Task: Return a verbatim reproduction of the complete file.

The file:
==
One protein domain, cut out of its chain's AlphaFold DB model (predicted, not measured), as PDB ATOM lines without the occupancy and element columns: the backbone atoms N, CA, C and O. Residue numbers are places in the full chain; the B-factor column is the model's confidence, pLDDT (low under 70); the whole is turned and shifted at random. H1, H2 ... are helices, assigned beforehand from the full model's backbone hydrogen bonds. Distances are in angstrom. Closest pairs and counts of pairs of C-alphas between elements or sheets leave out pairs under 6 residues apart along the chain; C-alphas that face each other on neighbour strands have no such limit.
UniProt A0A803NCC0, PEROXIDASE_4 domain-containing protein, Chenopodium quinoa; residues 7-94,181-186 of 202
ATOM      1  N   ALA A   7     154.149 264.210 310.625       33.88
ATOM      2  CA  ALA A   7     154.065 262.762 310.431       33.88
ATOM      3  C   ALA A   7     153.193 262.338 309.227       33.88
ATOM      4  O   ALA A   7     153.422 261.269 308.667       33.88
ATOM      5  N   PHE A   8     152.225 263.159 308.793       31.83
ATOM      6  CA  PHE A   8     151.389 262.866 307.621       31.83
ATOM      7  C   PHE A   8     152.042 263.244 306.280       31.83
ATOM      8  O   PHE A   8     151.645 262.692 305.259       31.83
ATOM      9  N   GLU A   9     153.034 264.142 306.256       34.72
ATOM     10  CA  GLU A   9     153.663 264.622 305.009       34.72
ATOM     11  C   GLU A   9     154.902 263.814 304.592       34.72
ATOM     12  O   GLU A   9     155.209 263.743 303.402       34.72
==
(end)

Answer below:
One protein domain, cut out of its chain's AlphaFold DB model (predicted, not measured), as PDB ATOM lines without the occupancy and element columns: the backbone atoms N, CA, C and O. Residue numbers are places in the full chain; the B-factor column is the model's confidence, pLDDT (low under 70); the whole is turned and shifted at random. H1, H2 ... are helices, assigned beforehand from the full model's backbone hydrogen bonds. Distances are in angstrom. Closest pairs and counts of pairs of C-alphas between elements or sheets leave out pairs under 6 residues apart along the chain; C-alphas that face each other on neighbour strands have no such limit.
UniProt A0A803NCC0, PEROXIDASE_4 domain-containing protein, Chenopodium quinoa; residues 7-94,181-186 of 202
ATOM      1  N   ALA A   7     154.149 264.210 310.625       33.88
ATOM      2  CA  ALA A   7     154.065 262.762 310.431       33.88
ATOM      3  C   ALA A   7     153.193 262.338 309.227       33.88
ATOM      4  O   ALA A   7     153.422 261.269 308.667       33.88
ATOM      5  N   PHE A   8     152.225 263.159 308.793       31.83
ATOM      6  CA  PHE A   8     151.389 262.866 307.621       31.83
ATOM      7  C   PHE A   8     152.042 263.244 306.280       31.83
ATOM      8  O   PHE A   8     151.645 262.692 305.259       31.83
ATOM      9  N   GLU A   9     153.034 264.142 306.256       34.72
ATOM     10  CA  GLU A   9     153.663 264.622 305.009       34.72
ATOM     11  C   GLU A   9     154.902 263.814 304.592       34.72
ATOM     12  O   GLU A   9     155.209 263.743 303.402       34.72